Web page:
The effects of mitomycin-C and stenting on airway wound healing after laryngotracheal reconstruction in a pig model

G. Coppit et al., The effects of mitomycin-C and stenting on airway wound healing after laryngotracheal reconstruction in a pig model, INT J PED O, 53(2), 2000, pp. 125-135
Citations number
Categorie Soggetti
Journal title
ISSN journal
0165-5876 → ACNP
Year of publication
125 - 135
SICI code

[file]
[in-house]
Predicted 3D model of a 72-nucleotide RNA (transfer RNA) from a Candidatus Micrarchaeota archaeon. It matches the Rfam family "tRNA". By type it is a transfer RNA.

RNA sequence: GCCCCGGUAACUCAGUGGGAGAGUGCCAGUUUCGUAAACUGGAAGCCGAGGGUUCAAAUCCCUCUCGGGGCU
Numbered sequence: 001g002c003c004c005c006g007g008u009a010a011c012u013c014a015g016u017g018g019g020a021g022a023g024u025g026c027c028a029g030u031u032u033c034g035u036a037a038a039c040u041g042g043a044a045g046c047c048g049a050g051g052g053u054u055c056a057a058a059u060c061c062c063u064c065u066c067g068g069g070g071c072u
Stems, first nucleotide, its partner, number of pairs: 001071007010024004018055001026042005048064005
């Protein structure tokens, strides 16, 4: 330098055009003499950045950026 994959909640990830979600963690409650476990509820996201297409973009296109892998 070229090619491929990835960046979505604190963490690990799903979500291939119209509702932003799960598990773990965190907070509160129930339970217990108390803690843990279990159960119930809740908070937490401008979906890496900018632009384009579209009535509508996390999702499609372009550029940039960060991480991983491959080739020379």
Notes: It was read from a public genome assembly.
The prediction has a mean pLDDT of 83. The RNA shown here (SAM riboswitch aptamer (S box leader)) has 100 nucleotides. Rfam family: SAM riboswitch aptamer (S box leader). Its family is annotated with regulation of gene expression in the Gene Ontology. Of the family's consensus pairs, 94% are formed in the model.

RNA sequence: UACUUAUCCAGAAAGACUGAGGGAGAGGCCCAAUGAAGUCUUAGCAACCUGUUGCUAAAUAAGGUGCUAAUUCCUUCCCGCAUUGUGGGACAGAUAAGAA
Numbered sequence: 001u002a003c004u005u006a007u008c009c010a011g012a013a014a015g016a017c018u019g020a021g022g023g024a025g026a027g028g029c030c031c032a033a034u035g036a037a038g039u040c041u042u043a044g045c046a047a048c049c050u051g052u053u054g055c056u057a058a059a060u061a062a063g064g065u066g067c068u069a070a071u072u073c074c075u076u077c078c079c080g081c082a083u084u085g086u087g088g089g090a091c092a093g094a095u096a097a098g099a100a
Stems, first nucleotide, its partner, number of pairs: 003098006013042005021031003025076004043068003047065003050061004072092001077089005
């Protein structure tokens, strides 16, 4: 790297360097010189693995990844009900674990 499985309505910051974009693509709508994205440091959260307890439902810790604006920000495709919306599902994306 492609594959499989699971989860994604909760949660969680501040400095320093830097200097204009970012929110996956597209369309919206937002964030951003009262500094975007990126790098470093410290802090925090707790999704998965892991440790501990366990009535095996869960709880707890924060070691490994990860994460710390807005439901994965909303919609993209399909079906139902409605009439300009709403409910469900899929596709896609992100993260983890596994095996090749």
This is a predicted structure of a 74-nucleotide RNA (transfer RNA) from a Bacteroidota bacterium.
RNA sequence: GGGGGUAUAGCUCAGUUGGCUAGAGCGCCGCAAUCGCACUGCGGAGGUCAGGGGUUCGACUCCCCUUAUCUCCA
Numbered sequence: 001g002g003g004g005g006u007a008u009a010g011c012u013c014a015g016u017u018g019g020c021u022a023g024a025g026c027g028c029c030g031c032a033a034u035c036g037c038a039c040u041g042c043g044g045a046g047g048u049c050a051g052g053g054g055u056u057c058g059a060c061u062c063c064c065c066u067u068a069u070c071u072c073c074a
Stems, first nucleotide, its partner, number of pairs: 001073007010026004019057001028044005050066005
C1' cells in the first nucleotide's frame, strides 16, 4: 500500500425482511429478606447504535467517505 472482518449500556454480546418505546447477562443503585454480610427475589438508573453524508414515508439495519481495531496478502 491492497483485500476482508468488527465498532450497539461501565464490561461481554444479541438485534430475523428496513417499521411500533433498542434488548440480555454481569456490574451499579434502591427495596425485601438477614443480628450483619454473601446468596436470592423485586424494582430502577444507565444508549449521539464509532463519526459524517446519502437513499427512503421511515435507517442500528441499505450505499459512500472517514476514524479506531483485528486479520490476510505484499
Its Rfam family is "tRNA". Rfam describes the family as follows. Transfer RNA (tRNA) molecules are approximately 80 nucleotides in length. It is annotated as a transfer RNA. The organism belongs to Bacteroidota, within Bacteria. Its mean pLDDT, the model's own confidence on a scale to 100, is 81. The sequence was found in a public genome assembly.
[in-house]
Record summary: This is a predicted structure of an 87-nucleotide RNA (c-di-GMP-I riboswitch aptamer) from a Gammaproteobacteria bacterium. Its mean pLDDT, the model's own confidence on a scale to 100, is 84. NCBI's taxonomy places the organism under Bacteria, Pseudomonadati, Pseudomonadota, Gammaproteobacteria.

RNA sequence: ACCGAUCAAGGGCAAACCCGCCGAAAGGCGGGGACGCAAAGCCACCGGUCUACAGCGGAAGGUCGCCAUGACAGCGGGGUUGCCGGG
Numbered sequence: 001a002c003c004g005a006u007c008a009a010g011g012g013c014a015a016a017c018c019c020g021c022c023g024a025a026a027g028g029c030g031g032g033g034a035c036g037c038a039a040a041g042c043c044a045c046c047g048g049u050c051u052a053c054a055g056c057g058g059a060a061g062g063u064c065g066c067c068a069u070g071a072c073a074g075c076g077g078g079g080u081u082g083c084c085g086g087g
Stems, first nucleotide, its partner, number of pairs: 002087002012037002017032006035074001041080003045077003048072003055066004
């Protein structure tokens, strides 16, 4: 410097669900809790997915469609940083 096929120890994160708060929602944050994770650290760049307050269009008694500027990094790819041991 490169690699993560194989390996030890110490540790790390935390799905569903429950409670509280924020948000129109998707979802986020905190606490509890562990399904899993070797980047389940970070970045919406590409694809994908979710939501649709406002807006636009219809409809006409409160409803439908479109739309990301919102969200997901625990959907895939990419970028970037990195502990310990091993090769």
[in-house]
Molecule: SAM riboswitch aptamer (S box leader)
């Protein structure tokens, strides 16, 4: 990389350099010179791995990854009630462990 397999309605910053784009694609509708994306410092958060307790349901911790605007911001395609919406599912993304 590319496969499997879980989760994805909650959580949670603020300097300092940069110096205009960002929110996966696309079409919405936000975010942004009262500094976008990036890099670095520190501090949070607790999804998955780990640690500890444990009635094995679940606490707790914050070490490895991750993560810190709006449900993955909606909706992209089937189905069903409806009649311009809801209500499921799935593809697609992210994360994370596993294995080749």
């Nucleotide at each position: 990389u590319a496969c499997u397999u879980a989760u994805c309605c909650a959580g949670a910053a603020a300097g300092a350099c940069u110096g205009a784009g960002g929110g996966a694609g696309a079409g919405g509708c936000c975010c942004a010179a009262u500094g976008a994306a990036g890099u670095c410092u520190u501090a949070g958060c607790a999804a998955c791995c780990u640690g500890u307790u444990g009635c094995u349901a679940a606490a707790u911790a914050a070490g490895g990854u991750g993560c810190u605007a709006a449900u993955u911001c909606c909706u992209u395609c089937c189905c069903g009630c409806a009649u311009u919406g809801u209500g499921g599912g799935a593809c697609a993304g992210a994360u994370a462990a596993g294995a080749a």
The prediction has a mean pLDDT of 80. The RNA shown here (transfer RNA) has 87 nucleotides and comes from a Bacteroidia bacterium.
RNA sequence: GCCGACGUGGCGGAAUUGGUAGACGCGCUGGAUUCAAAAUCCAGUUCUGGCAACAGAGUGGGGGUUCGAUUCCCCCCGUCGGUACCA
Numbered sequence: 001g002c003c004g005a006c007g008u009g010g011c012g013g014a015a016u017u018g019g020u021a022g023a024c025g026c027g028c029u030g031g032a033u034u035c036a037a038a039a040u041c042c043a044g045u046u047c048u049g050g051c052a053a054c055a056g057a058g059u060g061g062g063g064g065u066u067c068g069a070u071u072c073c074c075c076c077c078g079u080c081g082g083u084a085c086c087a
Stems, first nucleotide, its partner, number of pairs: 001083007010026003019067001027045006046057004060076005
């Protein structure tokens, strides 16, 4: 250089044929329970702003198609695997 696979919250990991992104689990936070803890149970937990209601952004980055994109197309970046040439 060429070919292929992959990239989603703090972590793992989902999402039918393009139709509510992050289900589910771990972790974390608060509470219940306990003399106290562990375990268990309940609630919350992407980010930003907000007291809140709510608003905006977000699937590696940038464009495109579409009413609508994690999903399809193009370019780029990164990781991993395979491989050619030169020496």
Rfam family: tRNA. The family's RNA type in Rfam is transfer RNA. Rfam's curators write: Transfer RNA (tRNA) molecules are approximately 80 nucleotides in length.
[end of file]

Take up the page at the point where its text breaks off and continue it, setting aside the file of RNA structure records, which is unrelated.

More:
Objective: To assess the effects of mitomycin-C (MTC) acid endoscopic stent ing on airway wound healing after laryngotracheal reconstruction. Design:A prospective, blinded, randomized controlled animal study. Subjects: Twenty- six domestic pigs (Sus scrofula) divided into four groups. Interventions: E ach animal underwent single-stage laryngotracheal reconstruction (SSLTR) wi th auricular cartilage grafts and stenting. Group 1 animals were sacrificed on postoperative day 3, and group 2 animals on postoperative day 7. On pos toperative day 7, groups 3 and 4 underwent endoscopy, stent removal, and ap plication of MTC (0.5 mg/ml) or placebo (normal saline). Group 3 animals we re sacrificed on postoperative day 14, group 4 animals on day 21. Two addit ional animals from each experimental group were prepared for election micro scopy studies. Segments of reconstructed airway were evaluated grossly and histologically for all animals. Additional tonometric evaluation was perfor med on two stents to determine their compressive strength. Main outcome mea sures: Healing, reepithelization, graft incorporation, and airway diameter. Results: Two-thirds of the animals demonstrated some degree of stent colla pse on endoscopy. Granulation tissue formation was seen in all animals, and resolved with stent removal. No animal experienced airway compromise due t o granulation tissue formation. Stenting was seen to induce a submucosal fi broproliferative response and scarring, with loss of normal glandular archi tecture, in all animals. MTC did not affect the acute inflammatory response , reepithelization of the graft site, or formation of the subepithelial fib roproliferative response. MTC treated animals, however, demonstrated better graft incorporation with fibrocartilage proliferation of the graft. Untrea ted animals demonstrated liquefactive necrosis of the graft, without eviden ce of neochondrification of the graft. Conclusions: The pig airway is an ad equate model of wound healing following SSLTR and stenting. Metallic ballon expandable stents can be successfully used following SSLTR, allowing for i mmediate postoperative extubation. However, the formation of a submucosal f ibroproliferative response and mucosal scarring seen in our study raises so me concerns with the current stent design. Before stenting is widely clinic ally applied, the optimum stent design needs to be developed. Finally, MTC seems to prevent the liquefactive necrosis of SSLTR grafts and promote neoc hondrification, allowing improved graft incorporation. Further studies are needed to asses the long-term effects of MTC on healing and restenosis, and its effects on cartilage growth and formation, following SSLTR. (C) 2000 E lsevier Science Ireland Ltd. All rights reserved.